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Victor Schiřler (piano) The Great Danish Pianist : Volume 5
rec. 1925-1962 DANACORD DACOCD872-73 [77:49 + 77:48]
There’s no indication that Danacord has reached the end of its restorations of the studio and off-air legacy of pianist Victor Schiřler. Volume 5 revisits two of his concerto calling cards, the Tchaikovsky and Grieg, both of which can be heard in alternative versions in previous volumes. He recorded the Tchaikovsky commercially in 1945 – on Tono 78s with Carl von Garaguly - and a 1950 remake (it’s in volume 2) with Tuxen. If you know these previous readings you won’t be surprised by this 1961 live Copenhagen version with Garaguly, as it demonstrates the consistency of purpose and meticulous intelligence the pianist invariably brought to his performances. Timings differ by a few seconds from the 1950 recording. Clarity and nobility and an avoidance of bombast mark out his Tchaikovsky. He is a drily witty performer too, rhythmically precise, commanding in the cadenza, and as always he brings out the village sororities in the slow movement with avid engagement – this was especially the case with the 1950 Tuxen set.
The Grieg (Jensen, Helsinki, live 1962) shares the absolute consistency of approach of the Tchaikovsky. If you could map it over the 1948 studio recording (see volume 1) it would fit almost perfectly, give ort take a few temporal shifts. Only a few technical frailties mar the stylistically apt, stylish playing, and these generally come at the beginning of the first two movements, after which he plays himself in.
There are two trios to enjoy, products of a 1952 session with sweet-toned violinist Charles Senderovitz and cellist Erling Blöndal Bengtsson, the last named a handsome and ongoing presence in Danacord’s release programme. The trio performs Haydn and Mozart with elegance and refinement, and fortunately HMV ensured that the cellist wasn’t relegated to backroom status as happened on some other recordings of the period. Senderovitz didn’t record much so this is a valuable restoration – catch him with Wandy Tworek playing Riisager on a Tworek twofer from Danacord.
The inaugural volume in this series presented the pianist’s earliest recording made acoustically in 1924 for Nordisk Polyphon and this latest volume returns to these early sessions giving us the missing side – a copy of which turned up in the interim – of HMV M95 and the other early HMV disc made in London in 1925. There’s plenty of rubato in Chopin’s Nocturne Op.9 No.2, a recording illuminated by refined right hand phrasing and Etudes with suitably teasing rhythm. Schioler recorded the Gärtner-Friedman Wienertanz No.1 just before Friedman himself recorded it for English Columbia. The sequence of 78s made in the 1940s and 50s reveal similar affinities and qualities. His Grieg Halling ends with convincing aplomb and his Sinding is to the style born. He was an elegant and refined player not given to fanciful or flirtatious gestures at the keyboard. His Chopin may be considered a little reserved by some but the post-war recordings here, which include the First Ballade, three etudes from Op.10 and a couple of Nocturnes, provide manifold evidence of his superior musicianship.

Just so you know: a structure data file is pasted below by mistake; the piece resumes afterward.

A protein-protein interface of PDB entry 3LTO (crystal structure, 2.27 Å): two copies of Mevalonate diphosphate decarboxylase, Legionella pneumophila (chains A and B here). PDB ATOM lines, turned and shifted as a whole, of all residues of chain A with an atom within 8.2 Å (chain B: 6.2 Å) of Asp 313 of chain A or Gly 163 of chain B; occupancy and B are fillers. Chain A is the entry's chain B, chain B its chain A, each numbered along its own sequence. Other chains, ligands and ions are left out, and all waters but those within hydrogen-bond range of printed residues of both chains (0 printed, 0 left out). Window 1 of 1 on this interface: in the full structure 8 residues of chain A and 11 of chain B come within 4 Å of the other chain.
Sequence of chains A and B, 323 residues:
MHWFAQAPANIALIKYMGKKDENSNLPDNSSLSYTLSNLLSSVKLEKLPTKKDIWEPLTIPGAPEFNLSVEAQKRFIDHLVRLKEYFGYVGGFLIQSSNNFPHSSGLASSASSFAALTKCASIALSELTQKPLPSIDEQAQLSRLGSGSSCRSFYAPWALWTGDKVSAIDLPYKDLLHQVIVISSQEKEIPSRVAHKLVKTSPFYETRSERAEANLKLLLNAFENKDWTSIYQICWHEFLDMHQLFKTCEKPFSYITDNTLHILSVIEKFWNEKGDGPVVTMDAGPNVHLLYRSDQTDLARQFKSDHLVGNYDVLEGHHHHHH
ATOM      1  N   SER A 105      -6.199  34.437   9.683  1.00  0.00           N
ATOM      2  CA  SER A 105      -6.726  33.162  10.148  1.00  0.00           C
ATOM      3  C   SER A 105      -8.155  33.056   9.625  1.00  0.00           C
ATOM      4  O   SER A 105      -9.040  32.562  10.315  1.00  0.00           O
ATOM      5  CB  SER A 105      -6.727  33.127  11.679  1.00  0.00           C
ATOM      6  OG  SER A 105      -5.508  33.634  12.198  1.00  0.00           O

Claus Byrith’s two-page notes outline matters discographical with clarity and affection and the transfers are fine. Far showier famous performers have proved far less musical and convincing than the lugubrious-looking but musically exemplary Victor Schiřler.
Contents Peter Tchaikovsky (1840-1892) Piano Concerto No. 1 in B flat minor, Op. 23
Danish Radio Symphony Orchestra/Carl von Garaguly Edvard Grieg (1843-1907) Piano Concerto in A minor, Op. 16
Danish Radio Symphony Orchestra/Thomas Jensen Frédéric Chopin (1810-1849)
Nocturne No. 2 in E flat Major, Op. 9 No. 2 [4:17]
Étude Op. 10 No 12 in C minor
Étude Op. 10 No. 7 Eduard Gärtner (1801-1877) / Ignaz Friedman (1882-1948)
Wienertanz No. 1 [3:47] Edvard Grieg
Halling, Op. 70 [2:09] Christian Sinding (1856-1941)
Frühlingsrauschen, Op. 32 No. 3 [2:22] Joseph Haydn (1732-1809) Piano Trio No. 39 in G major, Hob.XV:25 [16:07] Wolfgang Amadeus Mozart (1756-1791) Piano Trio No. 4 in E major, K542 [16:56] Frédéric Chopin
Nocturne No. 5 in F sharp minor, Op. 15 No. 2 [3:48]
Nocturne No. 19 in E minor, Op. 72 No. 1 [4:07]
Impromptu No. 1 in A flat major, Op. 29 [3:54]
Berceuse in D flat major, Op. 57 [4:10]
Étude Op. 10 No. 3 in E major [4:35]
Étude Op. 10 No. 4 in C sharp minor [2:11]
Étude Op. 10 No. 5 in G flat major [1:37]
Ballade No. 1 in G minor, Op. 23, Op. 15 No. 2 [8:04] Felix Mendelssohn (1809-1847)
Rondo capriccioso in E major, Op. 14 [6:58] Sergei Rachmaninov (1873-1943)
Prelude Op. 3 No 2 in C sharp minor [3:54]
Victor Schiřler (piano): Charles Senderovitz (violin): Erling Blöndal Bengtsson (cello)